It’s an early morning in Napa Valley, California. The faint scent of crushed grapes lingers in the misty air as the sun peaks over the horizon, bathing the vineyard in rich pinks and purples. Though the weather is crisp, Tiffany Harris and her fellow cyclists don’t mind. Only an hour into their ride, they’ve already tossed their jackets to Kevin Bergeron, the guide keeping pace in the van behind them. As they cut through the quilted landscape in companionable silence, weaving between the rows of purple-flushed grape vines that line the trail, Tiffany is struck by how the situation feels both comfortably familiar yet oddly surreal.
For Tiffany, Napa and Sonoma County—located about an hour north and east of San Francisco—was once “home”. “I was born and raised near Napa,” the fitness trainer explains. And yet, though she’d been cycling for the last 12 years, and had traversed the many trails around her adopted hometown of Las Vegas, she’d never explored the famous bike paths in her own childhood backyard. “I was somewhat familiar with area and had always thought the scenery was phenomenal,” she explains, “but I’d never seen it through the eyes of cyclist.” Now, on a cool November weekend, Tiffany is seeing the once familiar rolling hillsides and olive-green mountains through new, sunrise-pink colored glasses. “It all looks so amazing,” she says.
She’s not alone in her assessment. Cycling wine country is considered to be one of the best bike trips on the planet. In fact, one author listed Napa Valley as one of “50 Places to Bike Before You Die,” saying Sonoma and Napa Valleys “seem to have been created solely for the delight of the pedaling gastronome”. The book sites the “Mediterranean-style climate” along with the over seven hundred wineries and the dozen Michelin-starred restaurants as being a few of the reasons for the region earning a prestigious spot on the book’s list. “The boutique wineries, award-winning restaurants, and sumptuous inns are situated at intervals that accommodate a wide range of riders, all set against landscapes of rolling vineyards, gentle mountains and even a majestic redwood forest,” writes Jonathan Hershberger.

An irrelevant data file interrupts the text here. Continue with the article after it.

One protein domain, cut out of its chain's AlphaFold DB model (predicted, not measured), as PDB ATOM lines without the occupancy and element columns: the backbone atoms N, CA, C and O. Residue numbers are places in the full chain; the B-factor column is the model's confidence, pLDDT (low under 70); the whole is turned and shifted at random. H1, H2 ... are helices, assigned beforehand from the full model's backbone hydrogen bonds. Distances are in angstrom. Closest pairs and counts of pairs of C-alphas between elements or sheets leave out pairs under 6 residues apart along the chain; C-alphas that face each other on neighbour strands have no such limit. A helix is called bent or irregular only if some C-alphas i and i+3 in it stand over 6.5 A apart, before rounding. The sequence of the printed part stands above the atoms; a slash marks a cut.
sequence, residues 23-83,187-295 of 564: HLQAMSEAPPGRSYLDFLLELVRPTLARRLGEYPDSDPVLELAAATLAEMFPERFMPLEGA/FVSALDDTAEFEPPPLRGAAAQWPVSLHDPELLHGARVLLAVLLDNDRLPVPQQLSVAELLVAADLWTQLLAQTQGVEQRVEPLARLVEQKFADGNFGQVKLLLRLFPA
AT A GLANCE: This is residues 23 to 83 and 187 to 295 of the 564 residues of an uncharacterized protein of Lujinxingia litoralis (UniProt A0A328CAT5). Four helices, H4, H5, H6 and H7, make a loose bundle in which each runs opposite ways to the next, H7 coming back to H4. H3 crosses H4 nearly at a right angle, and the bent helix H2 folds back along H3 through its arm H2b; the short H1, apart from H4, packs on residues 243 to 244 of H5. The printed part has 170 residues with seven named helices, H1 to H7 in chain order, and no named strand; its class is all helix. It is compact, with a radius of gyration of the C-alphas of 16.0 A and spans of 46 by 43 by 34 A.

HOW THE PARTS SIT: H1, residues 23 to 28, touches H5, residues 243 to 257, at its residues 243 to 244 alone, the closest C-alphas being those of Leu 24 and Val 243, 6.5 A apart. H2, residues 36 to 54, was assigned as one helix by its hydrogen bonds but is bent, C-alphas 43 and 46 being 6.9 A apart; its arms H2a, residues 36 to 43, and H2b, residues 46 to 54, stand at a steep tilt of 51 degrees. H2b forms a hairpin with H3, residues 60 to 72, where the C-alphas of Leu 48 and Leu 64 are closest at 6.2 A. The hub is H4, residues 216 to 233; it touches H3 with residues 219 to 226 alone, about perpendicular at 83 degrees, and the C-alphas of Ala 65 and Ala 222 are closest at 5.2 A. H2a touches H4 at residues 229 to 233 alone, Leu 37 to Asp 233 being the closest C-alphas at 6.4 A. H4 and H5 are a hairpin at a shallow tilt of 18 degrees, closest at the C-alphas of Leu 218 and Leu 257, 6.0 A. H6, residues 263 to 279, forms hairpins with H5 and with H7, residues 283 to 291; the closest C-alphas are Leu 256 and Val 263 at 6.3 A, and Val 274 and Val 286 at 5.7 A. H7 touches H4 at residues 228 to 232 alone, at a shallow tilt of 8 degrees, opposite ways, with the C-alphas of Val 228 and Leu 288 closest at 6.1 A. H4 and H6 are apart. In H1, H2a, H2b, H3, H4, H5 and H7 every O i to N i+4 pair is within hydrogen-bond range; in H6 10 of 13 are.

Tiffany’s Favorite Parts of the Trip:
Now back home in Las Vegas, Tiffany recounts some of the highlights of her weekend adventure.
The Diversity of the Ride
For Tiffany, it was the geographical diversity that she found most awe-inspiring. “In just a few days, we got to see redwood forests, the coast, farmland and intimate little streets.” ‘Intimate’ was a word she frequently returned to when describing the scenery. “There were so many little paths, all interspersed through vineyards of varying sizes,” she reminisces, sounding wistful. “You’re in a secluded area, on these narrow, winding back roads. It’s really lovely.”
“Stopping at the vineyards was also fun,” she adds. “They gave us a tour and showed us how everything works, which was cool.” Tiffany skipped the wine, preferring to sample the olive oil and homemade chocolate instead.
Although Tiffany had been cycling for 12 years, having a van and guide along to cart the gear and prepare the meals was a new experience. “Having a van follow us was great. We could change clothes if we needed to and we didn’t have to pack food in our pockets or wear a bunch of layers. If we wanted food, we could have it. “Jacket on or jacket off”…having a support vehicle made everything easy. Plus, the employees were so friendly and thrilled to help out. I can’t stress enough how friendly they were.”
Tiffany loved that they were able to take the time to see the coast and explore Sonoma Coast State Park. “Walking the beach and seeing the sea lions was really magical. The whole trip was just incredible…incredibly special.”
For more information about Escape Adventures wine country tours, or any of our other popular bike or hiking tours, call 702-596-2953 or visit our wine country tour itinerary page.